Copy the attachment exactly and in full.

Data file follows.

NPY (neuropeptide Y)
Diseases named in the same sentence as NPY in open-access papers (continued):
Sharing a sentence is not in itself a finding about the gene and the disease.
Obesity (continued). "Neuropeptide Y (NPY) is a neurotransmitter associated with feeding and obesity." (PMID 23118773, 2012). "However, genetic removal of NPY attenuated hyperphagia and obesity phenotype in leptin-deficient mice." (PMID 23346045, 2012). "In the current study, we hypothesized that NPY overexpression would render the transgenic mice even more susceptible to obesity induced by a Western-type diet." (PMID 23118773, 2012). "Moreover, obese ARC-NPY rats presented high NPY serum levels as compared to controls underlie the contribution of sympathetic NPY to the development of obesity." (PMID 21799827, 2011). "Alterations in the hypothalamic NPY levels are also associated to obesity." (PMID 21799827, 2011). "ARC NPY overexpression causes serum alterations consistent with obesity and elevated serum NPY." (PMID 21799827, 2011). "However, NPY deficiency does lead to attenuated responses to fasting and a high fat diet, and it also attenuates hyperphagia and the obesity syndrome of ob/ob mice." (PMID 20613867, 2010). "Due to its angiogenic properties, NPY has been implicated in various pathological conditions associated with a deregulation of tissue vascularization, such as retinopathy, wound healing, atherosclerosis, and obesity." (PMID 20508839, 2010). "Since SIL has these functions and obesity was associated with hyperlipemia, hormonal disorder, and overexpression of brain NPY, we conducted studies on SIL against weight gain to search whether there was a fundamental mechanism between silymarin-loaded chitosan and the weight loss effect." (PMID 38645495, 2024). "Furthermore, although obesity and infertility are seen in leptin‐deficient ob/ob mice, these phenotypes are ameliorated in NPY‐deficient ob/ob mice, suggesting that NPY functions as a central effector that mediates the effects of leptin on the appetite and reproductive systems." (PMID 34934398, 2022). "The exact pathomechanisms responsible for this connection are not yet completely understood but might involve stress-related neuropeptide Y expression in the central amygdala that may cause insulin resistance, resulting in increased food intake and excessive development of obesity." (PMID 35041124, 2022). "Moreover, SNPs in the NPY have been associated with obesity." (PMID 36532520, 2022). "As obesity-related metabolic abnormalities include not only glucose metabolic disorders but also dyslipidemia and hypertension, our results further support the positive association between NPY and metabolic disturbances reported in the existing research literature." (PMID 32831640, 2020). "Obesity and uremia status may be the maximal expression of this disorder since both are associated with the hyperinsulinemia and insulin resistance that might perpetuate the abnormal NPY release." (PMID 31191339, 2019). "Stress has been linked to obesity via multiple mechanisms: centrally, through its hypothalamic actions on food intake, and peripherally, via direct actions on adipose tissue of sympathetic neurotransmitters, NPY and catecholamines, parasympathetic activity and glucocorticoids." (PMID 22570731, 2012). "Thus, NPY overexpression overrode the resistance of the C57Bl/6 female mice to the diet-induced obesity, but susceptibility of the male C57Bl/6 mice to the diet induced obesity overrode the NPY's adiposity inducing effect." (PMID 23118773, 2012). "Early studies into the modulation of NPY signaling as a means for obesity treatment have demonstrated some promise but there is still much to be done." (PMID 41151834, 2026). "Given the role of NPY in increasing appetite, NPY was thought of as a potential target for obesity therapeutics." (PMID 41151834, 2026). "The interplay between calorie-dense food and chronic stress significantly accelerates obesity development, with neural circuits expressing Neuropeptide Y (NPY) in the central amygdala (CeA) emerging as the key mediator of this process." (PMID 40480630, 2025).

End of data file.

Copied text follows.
NPY (neuropeptide Y)
Diseases named in the same sentence as NPY in open-access papers (continued):
Sharing a sentence is not in itself a finding about the gene and the disease.
Obesity (continued). "Neuropeptide Y (NPY) is a neurotransmitter associated with feeding and obesity." (PMID 23118773, 2012). "However, genetic removal of NPY attenuated hyperphagia and obesity phenotype in leptin-deficient mice." (PMID 23346045, 2012). "In the current study, we hypothesized that NPY overexpression would render the transgenic mice even more susceptible to obesity induced by a Western-type diet." (PMID 23118773, 2012). "Moreover, obese ARC-NPY rats presented high NPY serum levels as compared to controls underlie the contribution of sympathetic NPY to the development of obesity." (PMID 21799827, 2011). "Alterations in the hypothalamic NPY levels are also associated to obesity." (PMID 21799827, 2011). "ARC NPY overexpression causes serum alterations consistent with obesity and elevated serum NPY." (PMID 21799827, 2011). "However, NPY deficiency does lead to attenuated responses to fasting and a high fat diet, and it also attenuates hyperphagia and the obesity syndrome of ob/ob mice." (PMID 20613867, 2010). "Due to its angiogenic properties, NPY has been implicated in various pathological conditions associated with a deregulation of tissue vascularization, such as retinopathy, wound healing, atherosclerosis, and obesity." (PMID 20508839, 2010). "Since SIL has these functions and obesity was associated with hyperlipemia, hormonal disorder, and overexpression of brain NPY, we conducted studies on SIL against weight gain to search whether there was a fundamental mechanism between silymarin-loaded chitosan and the weight loss effect." (PMID 38645495, 2024). "Furthermore, although obesity and infertility are seen in leptin‐deficient ob/ob mice, these phenotypes are ameliorated in NPY‐deficient ob/ob mice, suggesting that NPY functions as a central effector that mediates the effects of leptin on the appetite and reproductive systems." (PMID 34934398, 2022). "The exact pathomechanisms responsible for this connection are not yet completely understood but might involve stress-related neuropeptide Y expression in the central amygdala that may cause insulin resistance, resulting in increased food intake and excessive development of obesity." (PMID 35041124, 2022). "Moreover, SNPs in the NPY have been associated with obesity." (PMID 36532520, 2022). "As obesity-related metabolic abnormalities include not only glucose metabolic disorders but also dyslipidemia and hypertension, our results further support the positive association between NPY and metabolic disturbances reported in the existing research literature." (PMID 32831640, 2020). "Obesity and uremia status may be the maximal expression of this disorder since both are associated with the hyperinsulinemia and insulin resistance that might perpetuate the abnormal NPY release." (PMID 31191339, 2019). "Stress has been linked to obesity via multiple mechanisms: centrally, through its hypothalamic actions on food intake, and peripherally, via direct actions on adipose tissue of sympathetic neurotransmitters, NPY and catecholamines, parasympathetic activity and glucocorticoids." (PMID 22570731, 2012). "Thus, NPY overexpression overrode the resistance of the C57Bl/6 female mice to the diet-induced obesity, but susceptibility of the male C57Bl/6 mice to the diet induced obesity overrode the NPY's adiposity inducing effect." (PMID 23118773, 2012). "Early studies into the modulation of NPY signaling as a means for obesity treatment have demonstrated some promise but there is still much to be done." (PMID 41151834, 2026). "Given the role of NPY in increasing appetite, NPY was thought of as a potential target for obesity therapeutics." (PMID 41151834, 2026). "The interplay between calorie-dense food and chronic stress significantly accelerates obesity development, with neural circuits expressing Neuropeptide Y (NPY) in the central amygdala (CeA) emerging as the key mediator of this process." (PMID 40480630, 2025).